The biggest danger employers face when drafting job adverts is falling foul of discrimination law. What can you say and what can’t you say?
The language and the criteria that you use when writing your adverts must be carefully considered.
Just look at the hot water a recruitment agency found itself in for posting a job advert that stated they were looking for a Personal Assistant with “a classic look, brown long hair with b-c cup”.
The Equality Act 2010 prohibits you from saying, or even implying, that you will discriminate against anyone on the basis of any “protected characteristic”. This includes age, race, sex, disability, pregnancy and maternity, religion or belief.
The general principle is that work opportunities should be available to everyone. Employers can, however, require an applicant to possess a particular “protected characteristic” if it is really necessary for the particular job. However, it is essential that the employer can justify the reason for the requirement – they must be able to argue that there is a genuine need for this criteria and that it is proportionate.
For example, a Catholic charity may be entitled to advertise for its directors to be Catholic. They may be able to justify this requirement on the basis of the religious values held by the organisation and the type of work the applicants would be carrying out.
Likewise, it may be permissible for employers to advertise for applicants of a certain gender if they can show a real occupational need. For instance, in a women’s refuge, female workers may be required to allow victims to feel safe.
A bar owner may advertise that all bar staff must be over the age of 18. They are lawfully excluding people under this age because it is against the law for them to sell alcohol.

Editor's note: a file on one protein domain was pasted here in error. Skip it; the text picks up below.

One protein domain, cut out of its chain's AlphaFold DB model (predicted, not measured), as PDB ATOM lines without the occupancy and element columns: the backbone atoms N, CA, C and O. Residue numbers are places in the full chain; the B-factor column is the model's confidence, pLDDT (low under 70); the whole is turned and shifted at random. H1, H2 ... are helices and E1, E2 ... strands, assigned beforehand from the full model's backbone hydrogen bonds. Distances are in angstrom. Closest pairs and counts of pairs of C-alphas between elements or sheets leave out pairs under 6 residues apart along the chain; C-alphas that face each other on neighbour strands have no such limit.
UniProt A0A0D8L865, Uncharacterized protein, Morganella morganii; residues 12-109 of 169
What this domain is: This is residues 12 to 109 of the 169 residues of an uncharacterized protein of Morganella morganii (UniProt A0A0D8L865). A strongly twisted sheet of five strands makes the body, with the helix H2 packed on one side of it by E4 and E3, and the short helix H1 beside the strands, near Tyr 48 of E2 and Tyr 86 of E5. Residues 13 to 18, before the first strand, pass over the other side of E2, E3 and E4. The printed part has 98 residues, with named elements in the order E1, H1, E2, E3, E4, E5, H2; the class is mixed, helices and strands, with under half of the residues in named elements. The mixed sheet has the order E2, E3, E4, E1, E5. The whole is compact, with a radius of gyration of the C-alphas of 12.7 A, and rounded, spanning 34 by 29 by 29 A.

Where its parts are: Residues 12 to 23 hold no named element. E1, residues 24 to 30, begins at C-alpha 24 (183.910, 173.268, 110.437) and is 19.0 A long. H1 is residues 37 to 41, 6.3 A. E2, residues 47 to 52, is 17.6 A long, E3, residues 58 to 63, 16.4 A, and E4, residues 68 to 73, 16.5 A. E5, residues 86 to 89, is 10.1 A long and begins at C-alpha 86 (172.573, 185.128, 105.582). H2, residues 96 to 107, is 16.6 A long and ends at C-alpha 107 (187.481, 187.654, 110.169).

Banned Words and Phrasing
Unfortunately, there is no single, exhaustive list of prohibited words and phrases, but there are some basic principles you should be aware of:
- You may only write phrases such as “recent graduate”, “young and fresh” or “mature” in the advert if they are actual requirements for the job role. These types of phrases may violate discrimination law because they exclude some people based on their age.
- Be careful with any gender-specific terms. If you say “waitress”, it suggests you are only looking to hire a woman. If you say “handy man”, it seems that you only wish to recruit a male worker.
- You must not say or imply that the role is not available for disabled people or that reasonable adjustments will not be made unless there is a very clear and proportionate job-related reason.
- If the role requires the person to speak another language, this should be clearly set out as an essential skill. Rather than saying a “Portuguese customer service representative”, you should write a “Portuguese-speaking customer service representative” otherwise it could give rise to claims of race discrimination.
In certain cases, the organisation may take positive action to encourage applications from people with certain characteristics because they are under-represented or at a disadvantage in the workplace or at certain job levels. For instance, an employer may offer a guaranteed interview scheme to disabled applicants who meet the job role’s requirements.
- Do not limit where you place the advert – simply putting your job advert in men’s magazines may be discriminatory.
- You must advertise according to statutory obligations. You cannot say, for instance, that you will pay someone below the national minimum wage.
- It may be worth including a statement that shows you are an employer who is committed to equal opportunities.
- It is recommended to keep a record of what skills you require from candidates to fulfil the job role and the reasons for these requirements. This will help if legal action is taken against you.
If you have any concerns about whether your job adverts violates discrimination law, seek legal advice from your Employment Law Adviser.